JPMorgan's $2B trading loss puts spotlight on risky practices, Volcker rule

JPMorgan Chase, America's largest bank, has admitted to massive losses in risky trades in exotic investments costing it $2 billion - or more. Anthony Mason reports.

(CBS News) The lessons of the Great Recession didn't last long. As of Friday night, the nation's largest bank and one of its biggest energy companies are both reeling. Reckless investments in one case, questionable management in the other.

JPMorgan Chase said Thursday it lost at least $2 billion in investments that it called "egregious." On Friday, JPMorgan lost $14 billion in stock value. CBS News correspondent Anthony Mason looks into the bank's situation.

The losses for JPMorgan Chase continued Friday. This time to its stock price, which tumbled more than 9 percent as the bank reeled from its $2 billion trading blunder. And bank analysts took aim at CEO Jamie Dimon.

"He should have done his homework better," said Mike Mayo, who closely watches the company for the investment firm CLSA, said.

Mayo, who is also the author of the book "Exile on Wall Street: One Analyst's Fight to Save the Big Banks from Themselves," said that in April Dimon dismissed concerns the bank was making big bets on credit derivatives that even then were rattling the markets.

"One month ago, Jamie Dimon gave a reassurance that this was 'tempest in a teapot' when it came to the company's investments," said Mayo. "Here we are one month later and there's a $2 billion loss on their books."

The risky bets were placed out of the bank's London office by a trader named Bruno Iksil, nicknamed the "London Whale." But Iksil was not a "rogue," and critics say that raises serious questions about risk management at America's biggest bank.

"The 'too big to fail' culture is really still there," said Michael Hewson, an analyst with London investment firm CMC Markets. "And it is a concern. And I think what it will do is make the proponents of the Volcker Rule even more emboldened."

The Volcker Rule, set to go into effect in July, would prevent banks from making speculative bets that could put both themselves and taxpayers at risk. It's named for the man who proposed it -- the 84-year-old former Federal Reserve chairman, Paul Volcker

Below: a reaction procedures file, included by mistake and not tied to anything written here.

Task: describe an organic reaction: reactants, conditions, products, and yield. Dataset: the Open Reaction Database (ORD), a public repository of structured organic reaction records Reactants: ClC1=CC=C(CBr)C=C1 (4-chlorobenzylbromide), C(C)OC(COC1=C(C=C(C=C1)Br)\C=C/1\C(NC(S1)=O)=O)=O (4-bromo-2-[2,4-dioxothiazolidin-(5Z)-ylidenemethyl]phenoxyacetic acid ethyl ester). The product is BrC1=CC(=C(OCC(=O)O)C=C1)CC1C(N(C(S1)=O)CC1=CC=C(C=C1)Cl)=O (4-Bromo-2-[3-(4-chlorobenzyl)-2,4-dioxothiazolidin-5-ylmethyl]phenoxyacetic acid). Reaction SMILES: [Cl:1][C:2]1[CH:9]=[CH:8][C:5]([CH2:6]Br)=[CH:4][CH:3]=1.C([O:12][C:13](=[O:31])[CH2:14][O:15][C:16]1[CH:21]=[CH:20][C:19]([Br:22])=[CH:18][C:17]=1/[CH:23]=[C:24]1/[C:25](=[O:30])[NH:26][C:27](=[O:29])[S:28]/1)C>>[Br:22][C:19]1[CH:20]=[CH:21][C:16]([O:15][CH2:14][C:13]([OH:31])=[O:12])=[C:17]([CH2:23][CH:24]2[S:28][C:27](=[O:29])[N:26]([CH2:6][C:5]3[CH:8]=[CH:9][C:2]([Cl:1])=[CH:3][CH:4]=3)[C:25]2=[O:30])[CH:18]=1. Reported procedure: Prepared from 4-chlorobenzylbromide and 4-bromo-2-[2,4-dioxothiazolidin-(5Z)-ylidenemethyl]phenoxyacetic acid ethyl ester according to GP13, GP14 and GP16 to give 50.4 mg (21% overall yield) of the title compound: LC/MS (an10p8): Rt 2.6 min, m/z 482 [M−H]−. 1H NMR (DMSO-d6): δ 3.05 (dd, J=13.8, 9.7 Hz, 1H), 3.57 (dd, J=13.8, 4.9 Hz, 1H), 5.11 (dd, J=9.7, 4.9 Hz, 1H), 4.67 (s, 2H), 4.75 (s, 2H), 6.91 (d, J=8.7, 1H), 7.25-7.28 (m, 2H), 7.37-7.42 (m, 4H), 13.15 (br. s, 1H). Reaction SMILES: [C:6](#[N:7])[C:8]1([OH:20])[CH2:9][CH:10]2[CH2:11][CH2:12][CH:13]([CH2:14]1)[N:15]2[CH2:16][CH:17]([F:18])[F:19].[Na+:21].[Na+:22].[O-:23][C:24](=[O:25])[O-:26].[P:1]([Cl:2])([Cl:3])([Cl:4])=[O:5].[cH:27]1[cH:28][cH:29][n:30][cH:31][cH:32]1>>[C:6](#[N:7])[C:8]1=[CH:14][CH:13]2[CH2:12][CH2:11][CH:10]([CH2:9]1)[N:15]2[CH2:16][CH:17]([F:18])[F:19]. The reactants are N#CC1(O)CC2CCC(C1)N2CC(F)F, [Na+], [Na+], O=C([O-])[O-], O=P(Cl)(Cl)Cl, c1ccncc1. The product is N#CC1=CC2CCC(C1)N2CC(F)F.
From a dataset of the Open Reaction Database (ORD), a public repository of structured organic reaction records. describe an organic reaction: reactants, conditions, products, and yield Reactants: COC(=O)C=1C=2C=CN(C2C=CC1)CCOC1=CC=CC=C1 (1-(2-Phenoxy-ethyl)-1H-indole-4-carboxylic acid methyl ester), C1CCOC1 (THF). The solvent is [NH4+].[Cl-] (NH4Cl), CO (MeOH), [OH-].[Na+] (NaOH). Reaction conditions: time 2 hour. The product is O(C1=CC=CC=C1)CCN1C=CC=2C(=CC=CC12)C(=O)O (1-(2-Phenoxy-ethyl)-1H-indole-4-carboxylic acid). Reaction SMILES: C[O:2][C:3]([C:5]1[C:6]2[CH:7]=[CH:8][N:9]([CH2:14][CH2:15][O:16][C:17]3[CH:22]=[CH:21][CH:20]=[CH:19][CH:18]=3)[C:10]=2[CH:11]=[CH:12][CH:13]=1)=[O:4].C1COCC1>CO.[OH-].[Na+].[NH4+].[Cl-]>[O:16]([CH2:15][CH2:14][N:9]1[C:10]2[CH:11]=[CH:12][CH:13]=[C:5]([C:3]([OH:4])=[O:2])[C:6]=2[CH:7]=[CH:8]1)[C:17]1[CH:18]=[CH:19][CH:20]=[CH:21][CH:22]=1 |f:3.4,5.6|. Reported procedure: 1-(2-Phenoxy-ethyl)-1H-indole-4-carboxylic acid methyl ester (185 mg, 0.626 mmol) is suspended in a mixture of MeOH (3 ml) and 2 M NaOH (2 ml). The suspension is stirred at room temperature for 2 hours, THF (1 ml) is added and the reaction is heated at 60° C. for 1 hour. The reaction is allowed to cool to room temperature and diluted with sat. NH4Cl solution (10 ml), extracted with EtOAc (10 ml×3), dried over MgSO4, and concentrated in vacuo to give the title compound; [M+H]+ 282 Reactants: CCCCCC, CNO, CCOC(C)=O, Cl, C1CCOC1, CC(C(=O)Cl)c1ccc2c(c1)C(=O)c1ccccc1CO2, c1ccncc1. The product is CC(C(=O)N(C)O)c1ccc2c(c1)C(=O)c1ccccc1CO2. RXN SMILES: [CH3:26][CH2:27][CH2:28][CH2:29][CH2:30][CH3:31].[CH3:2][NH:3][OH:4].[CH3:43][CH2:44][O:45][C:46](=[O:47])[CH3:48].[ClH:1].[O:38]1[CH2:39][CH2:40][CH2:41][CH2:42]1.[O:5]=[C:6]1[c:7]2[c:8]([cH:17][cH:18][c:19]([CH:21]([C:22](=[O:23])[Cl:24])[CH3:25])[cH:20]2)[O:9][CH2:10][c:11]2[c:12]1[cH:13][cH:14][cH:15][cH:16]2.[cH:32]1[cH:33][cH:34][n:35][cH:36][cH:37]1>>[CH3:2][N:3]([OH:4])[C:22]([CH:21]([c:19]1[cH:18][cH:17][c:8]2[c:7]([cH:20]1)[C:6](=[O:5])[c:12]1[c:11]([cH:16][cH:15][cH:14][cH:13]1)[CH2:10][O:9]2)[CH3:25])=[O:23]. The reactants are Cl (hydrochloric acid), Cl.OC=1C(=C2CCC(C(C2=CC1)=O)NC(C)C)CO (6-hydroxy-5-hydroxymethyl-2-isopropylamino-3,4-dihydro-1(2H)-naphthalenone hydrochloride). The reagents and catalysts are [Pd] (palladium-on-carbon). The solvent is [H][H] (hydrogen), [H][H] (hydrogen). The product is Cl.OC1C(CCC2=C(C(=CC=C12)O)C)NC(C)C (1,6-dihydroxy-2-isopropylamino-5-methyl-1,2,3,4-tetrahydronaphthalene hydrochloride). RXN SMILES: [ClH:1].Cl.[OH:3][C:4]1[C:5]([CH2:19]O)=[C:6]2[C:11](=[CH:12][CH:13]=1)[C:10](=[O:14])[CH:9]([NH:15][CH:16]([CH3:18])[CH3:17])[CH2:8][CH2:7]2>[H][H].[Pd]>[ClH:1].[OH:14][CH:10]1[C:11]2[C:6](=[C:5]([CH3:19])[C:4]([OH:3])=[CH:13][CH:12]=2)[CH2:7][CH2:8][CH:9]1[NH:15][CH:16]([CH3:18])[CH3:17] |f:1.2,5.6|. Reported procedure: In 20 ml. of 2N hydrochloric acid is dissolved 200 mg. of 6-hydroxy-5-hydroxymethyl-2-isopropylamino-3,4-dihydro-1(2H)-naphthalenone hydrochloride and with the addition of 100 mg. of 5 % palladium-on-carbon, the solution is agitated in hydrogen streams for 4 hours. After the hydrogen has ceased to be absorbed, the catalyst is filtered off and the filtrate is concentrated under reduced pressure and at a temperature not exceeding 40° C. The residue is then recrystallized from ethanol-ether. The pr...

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"Do you believe the culture on Wall Street has to change?" Mason asked Volcker.

"Yes," he said.

In an interview for "CBS Sunday Morning" in March, Volcker said he thought the traditional culture of banking had been distorted by speculation.

"My concern has been the health of the banking system," he said.

But banking executives, including Dimon, have attacked both the reforms and Volcker himself.

"Some CEOs have been particularly critical of you," Mason pointed out to Volcker

"I wasn't aware of that," Volcker joked. "That amazes me. You telling me that? No."

"Jamie Dimon, the head of JPMorgan Chase, said, 'Paul Volcker by his own admission, has said he doesn't understand capital markets. He has proven that to me," said Mason.

"Well, unfortunately, I think that they proved some of that to me, too," said Volcker. "Their own misunderstanding. How did they get in so much trouble?"

JPMorgan Chase could face up to another billion dollars in losses from its bad bets. But the biggest loss may to its reputation and to trust in the banking system.

"CBS Evening News" anchor Scott Pelley asked Mason if JPMorgan is in jeopardy.

"It's not. As big a loss as that was, and that's a big number, the bank is well capitalized, it can absorb it. The company was downgraded by one ratings agency Friday -- Fitch said it is worried by the company's risk management.

  • Anthony Mason

    CBS News senior business and economics correspondent; Co-host, "CBS This Morning: Saturday"